47 Laboratory 4706 Gaincard power amplifier
Perhaps as a backlash to all these increases in technological complexity, a number of audio designers have come to endorse the principle of "less is more." Balanced Audio Technology's Victor Khomenko argues that the Unistage design of their preamplifiers is superior to designs with two or more stages. Nelson Pass, in his more recent designs for Pass Labs, has been reducing the number of stages in his amplifiers, an approach that he claims yields better sound. It's been suggested that tubes retain their popularity at least in part because using them forces designers to keep things simple.
The pursuit of simplicity in the design of solid-state audio electronics is perhaps best exemplified by the products from 47 Laboratory. Designer Junji Kimura's motto is "Only the simplest can accommodate the most complex," and he has gone to great lengths to put this into practice. According to the 47 Laboratory literature, the Model 4706 Gaincard amplifier features the following:
• world's smallest number of parts: nine per channel (excluding attenuators)
• world's shortest signal-path length: 32mm (including length of parts)
• world's shortest negative feedback loop: 9mm
• dual-mono construction, with each channel in a separate chassis, all parts (except attenuators) mounted on a 45 by 30mm (1¾" by 1 1/6") circuit board
• rigid, compact chassis of machined aluminum plate
In addition, the associated Model 4700 Power Humpty power supply features:
• world's smallest power-supply filter capacitor: 1000µF
• high-capacity (170VA) cut-core transformer with individual coils
• an aluminum-tube chassis
• no damping materials in either structure, "to release vibrations smoothly"
Not everyone would agree that all of the Gaincard's design features are desirable. Its negative-feedback loop may be very short, but some designers feel that, for the most natural sound, loop negative feedback is best avoided entirely. Lower power-supply filter capacitance is not universally regarded as a good thing. Chassis damping is used to good effect in many amplifiers. Most of all, the claim of having the world's smallest number of parts is questionable, in that one of the nine parts is an op-amp—a highly complex "amplifier on a chip" that includes many transistors, resistors, and capacitors. Power amplifiers based on op-amps are widely regarded as suitable only for low- or mid-fi applications; high-end designs usually involve discrete components.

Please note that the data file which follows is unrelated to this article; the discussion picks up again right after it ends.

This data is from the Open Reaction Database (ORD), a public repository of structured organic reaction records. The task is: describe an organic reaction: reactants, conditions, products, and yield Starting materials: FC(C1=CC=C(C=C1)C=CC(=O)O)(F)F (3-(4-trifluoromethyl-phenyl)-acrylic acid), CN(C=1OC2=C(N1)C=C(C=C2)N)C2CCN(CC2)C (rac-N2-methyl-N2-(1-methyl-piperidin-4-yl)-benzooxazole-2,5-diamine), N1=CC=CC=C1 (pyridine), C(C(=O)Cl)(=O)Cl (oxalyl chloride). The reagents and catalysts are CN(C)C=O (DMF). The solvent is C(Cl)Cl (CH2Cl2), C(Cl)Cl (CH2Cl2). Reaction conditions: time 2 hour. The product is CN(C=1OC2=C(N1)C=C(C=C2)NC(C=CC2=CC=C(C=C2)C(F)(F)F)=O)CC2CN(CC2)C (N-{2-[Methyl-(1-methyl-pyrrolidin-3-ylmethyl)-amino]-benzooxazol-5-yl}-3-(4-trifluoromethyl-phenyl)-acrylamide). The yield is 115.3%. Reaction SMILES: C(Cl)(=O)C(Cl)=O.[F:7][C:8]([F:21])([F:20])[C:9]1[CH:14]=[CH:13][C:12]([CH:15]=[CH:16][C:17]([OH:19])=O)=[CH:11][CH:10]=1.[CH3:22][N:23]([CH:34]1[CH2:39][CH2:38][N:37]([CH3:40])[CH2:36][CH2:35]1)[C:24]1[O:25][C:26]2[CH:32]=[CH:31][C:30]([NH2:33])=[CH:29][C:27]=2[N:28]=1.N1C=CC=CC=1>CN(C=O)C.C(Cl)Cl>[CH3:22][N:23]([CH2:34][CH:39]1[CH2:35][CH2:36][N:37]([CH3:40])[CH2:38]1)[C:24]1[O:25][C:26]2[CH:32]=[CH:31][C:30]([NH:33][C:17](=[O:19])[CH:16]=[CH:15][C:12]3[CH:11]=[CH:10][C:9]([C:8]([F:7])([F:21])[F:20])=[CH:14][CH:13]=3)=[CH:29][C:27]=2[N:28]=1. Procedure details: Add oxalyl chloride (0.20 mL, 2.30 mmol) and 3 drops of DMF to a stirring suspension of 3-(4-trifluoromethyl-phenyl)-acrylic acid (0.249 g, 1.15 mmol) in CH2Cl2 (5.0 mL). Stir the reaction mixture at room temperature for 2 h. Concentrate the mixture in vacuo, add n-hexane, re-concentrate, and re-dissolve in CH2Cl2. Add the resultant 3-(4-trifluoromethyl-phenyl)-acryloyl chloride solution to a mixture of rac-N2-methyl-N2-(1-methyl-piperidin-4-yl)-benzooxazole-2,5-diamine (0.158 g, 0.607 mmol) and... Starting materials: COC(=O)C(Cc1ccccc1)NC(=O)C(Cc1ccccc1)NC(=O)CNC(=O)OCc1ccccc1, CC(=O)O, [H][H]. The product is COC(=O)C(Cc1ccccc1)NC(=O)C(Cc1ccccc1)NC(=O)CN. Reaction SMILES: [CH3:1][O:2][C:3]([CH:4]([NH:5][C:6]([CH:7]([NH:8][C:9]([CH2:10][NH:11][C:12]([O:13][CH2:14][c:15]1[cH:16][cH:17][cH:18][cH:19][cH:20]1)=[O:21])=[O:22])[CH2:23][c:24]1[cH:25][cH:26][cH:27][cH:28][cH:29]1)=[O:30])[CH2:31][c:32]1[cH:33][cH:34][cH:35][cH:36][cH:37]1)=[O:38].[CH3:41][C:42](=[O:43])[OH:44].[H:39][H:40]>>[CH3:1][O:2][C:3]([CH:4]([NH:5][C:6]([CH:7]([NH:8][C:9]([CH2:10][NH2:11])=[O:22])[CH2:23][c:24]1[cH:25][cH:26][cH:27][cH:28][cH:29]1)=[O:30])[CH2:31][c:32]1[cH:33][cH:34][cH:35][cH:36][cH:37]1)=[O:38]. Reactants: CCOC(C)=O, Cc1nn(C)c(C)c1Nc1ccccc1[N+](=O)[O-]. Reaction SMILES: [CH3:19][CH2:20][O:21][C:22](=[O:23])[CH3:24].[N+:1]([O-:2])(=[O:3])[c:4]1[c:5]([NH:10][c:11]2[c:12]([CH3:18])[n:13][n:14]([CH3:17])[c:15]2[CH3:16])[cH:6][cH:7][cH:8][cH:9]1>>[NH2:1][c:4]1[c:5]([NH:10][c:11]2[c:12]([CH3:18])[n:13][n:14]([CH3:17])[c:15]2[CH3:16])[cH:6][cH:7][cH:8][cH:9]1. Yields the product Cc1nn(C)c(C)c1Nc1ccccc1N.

But regardless of claims and espoused design principles, the bottom line, always, is the product's sound.
My encounter with the first sample of the 4706 Gaincard provided for review was less than auspicious. I plugged in the interconnects, attached the speaker cables, plugged in the cables linking the Power Humpty to the amp, turned the volume controls to minimum, finally plugged in the AC power cable—and the amp emitted several sparks, accompanied by a loud thump from the speakers. I quickly unplugged the power cable and checked the connections to make sure that the outputs were not shorted, but everything seemed fine.
When the smoke cleared—literally—I got on the phone to Yoshi Segoshi, 47 Laboratory's North American distributor, and told him what had happened. He was surprised and, understandably, upset; apparently, the amp had been working fine before it was sent to me. He offered to send me a new sample, and I agreed to this. (I checked out the speakers with a different amplifier; fortunately, they weren't damaged, but I wasn't about to try connecting the same Gaincard sample again.)